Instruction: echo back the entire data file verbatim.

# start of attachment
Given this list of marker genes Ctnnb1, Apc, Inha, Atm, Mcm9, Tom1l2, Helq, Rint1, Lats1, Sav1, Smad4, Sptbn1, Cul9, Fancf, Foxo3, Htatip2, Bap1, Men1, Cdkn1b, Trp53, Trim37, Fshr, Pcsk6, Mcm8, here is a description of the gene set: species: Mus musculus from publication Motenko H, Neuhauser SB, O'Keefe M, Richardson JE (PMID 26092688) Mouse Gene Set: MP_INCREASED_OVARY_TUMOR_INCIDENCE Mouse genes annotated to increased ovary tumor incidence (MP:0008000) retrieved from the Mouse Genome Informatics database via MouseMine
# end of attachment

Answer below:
Given this list of marker genes Ctnnb1, Apc, Inha, Atm, Mcm9, Tom1l2, Helq, Rint1, Lats1, Sav1, Smad4, Sptbn1, Cul9, Fancf, Foxo3, Htatip2, Bap1, Men1, Cdkn1b, Trp53, Trim37, Fshr, Pcsk6, Mcm8, here is a description of the gene set: species: Mus musculus from publication Motenko H, Neuhauser SB, O'Keefe M, Richardson JE (PMID 26092688) Mouse Gene Set: MP_INCREASED_OVARY_TUMOR_INCIDENCE Mouse genes annotated to increased ovary tumor incidence (MP:0008000) retrieved from the Mouse Genome Informatics database via MouseMine